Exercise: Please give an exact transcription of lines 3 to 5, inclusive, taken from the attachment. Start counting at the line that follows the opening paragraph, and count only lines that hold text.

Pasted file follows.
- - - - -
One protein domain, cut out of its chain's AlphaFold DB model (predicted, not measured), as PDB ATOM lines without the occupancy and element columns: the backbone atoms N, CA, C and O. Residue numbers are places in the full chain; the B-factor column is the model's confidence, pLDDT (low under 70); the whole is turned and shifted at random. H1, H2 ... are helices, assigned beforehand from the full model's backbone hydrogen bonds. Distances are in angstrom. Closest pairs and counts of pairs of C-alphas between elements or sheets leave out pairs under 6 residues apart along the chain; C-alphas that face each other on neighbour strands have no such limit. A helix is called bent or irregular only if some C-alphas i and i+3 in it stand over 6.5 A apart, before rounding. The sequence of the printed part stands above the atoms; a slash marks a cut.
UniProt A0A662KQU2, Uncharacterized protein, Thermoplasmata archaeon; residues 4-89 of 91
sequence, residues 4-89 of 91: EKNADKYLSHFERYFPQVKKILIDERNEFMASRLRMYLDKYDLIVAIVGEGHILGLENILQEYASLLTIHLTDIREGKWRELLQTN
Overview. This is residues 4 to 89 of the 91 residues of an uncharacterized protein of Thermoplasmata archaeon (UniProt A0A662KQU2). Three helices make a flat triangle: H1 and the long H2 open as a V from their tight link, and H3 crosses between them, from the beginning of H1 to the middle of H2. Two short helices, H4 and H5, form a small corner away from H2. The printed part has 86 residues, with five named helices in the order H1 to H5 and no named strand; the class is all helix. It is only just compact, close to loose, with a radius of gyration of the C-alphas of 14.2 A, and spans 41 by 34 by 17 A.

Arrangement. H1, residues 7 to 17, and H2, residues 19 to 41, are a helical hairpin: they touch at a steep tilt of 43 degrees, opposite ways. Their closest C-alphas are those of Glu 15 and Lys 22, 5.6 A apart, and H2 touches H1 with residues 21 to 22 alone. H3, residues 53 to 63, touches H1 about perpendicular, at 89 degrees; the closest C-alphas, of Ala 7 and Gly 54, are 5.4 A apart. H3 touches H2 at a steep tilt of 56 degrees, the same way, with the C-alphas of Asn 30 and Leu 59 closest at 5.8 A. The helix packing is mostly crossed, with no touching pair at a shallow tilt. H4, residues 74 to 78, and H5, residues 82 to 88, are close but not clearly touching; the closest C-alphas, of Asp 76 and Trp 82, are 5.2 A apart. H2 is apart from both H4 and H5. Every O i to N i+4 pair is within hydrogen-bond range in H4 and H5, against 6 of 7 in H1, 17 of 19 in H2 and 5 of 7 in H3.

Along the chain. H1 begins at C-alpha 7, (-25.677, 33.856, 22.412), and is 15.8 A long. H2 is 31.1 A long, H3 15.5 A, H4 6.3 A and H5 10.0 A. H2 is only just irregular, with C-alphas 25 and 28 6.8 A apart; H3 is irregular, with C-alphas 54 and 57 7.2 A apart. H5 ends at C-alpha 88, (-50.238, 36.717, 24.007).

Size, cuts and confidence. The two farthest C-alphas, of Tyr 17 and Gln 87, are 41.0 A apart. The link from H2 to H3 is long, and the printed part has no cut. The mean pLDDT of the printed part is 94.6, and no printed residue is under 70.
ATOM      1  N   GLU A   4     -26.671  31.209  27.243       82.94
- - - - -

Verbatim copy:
Overview. This is residues 4 to 89 of the 91 residues of an uncharacterized protein of Thermoplasmata archaeon (UniProt A0A662KQU2). Three helices make a flat triangle: H1 and the long H2 open as a V from their tight link, and H3 crosses between them, from the beginning of H1 to the middle of H2. Two short helices, H4 and H5, form a small corner away from H2. The printed part has 86 residues, with five named helices in the order H1 to H5 and no named strand; the class is all helix. It is only just compact, close to loose, with a radius of gyration of the C-alphas of 14.2 A, and spans 41 by 34 by 17 A.

Arrangement. H1, residues 7 to 17, and H2, residues 19 to 41, are a helical hairpin: they touch at a steep tilt of 43 degrees, opposite ways. Their closest C-alphas are those of Glu 15 and Lys 22, 5.6 A apart, and H2 touches H1 with residues 21 to 22 alone. H3, residues 53 to 63, touches H1 about perpendicular, at 89 degrees; the closest C-alphas, of Ala 7 and Gly 54, are 5.4 A apart. H3 touches H2 at a steep tilt of 56 degrees, the same way, with the C-alphas of Asn 30 and Leu 59 closest at 5.8 A. The helix packing is mostly crossed, with no touching pair at a shallow tilt. H4, residues 74 to 78, and H5, residues 82 to 88, are close but not clearly touching; the closest C-alphas, of Asp 76 and Trp 82, are 5.2 A apart. H2 is apart from both H4 and H5. Every O i to N i+4 pair is within hydrogen-bond range in H4 and H5, against 6 of 7 in H1, 17 of 19 in H2 and 5 of 7 in H3.

Along the chain. H1 begins at C-alpha 7, (-25.677, 33.856, 22.412), and is 15.8 A long. H2 is 31.1 A long, H3 15.5 A, H4 6.3 A and H5 10.0 A. H2 is only just irregular, with C-alphas 25 and 28 6.8 A apart; H3 is irregular, with C-alphas 54 and 57 7.2 A apart. H5 ends at C-alpha 88, (-50.238, 36.717, 24.007).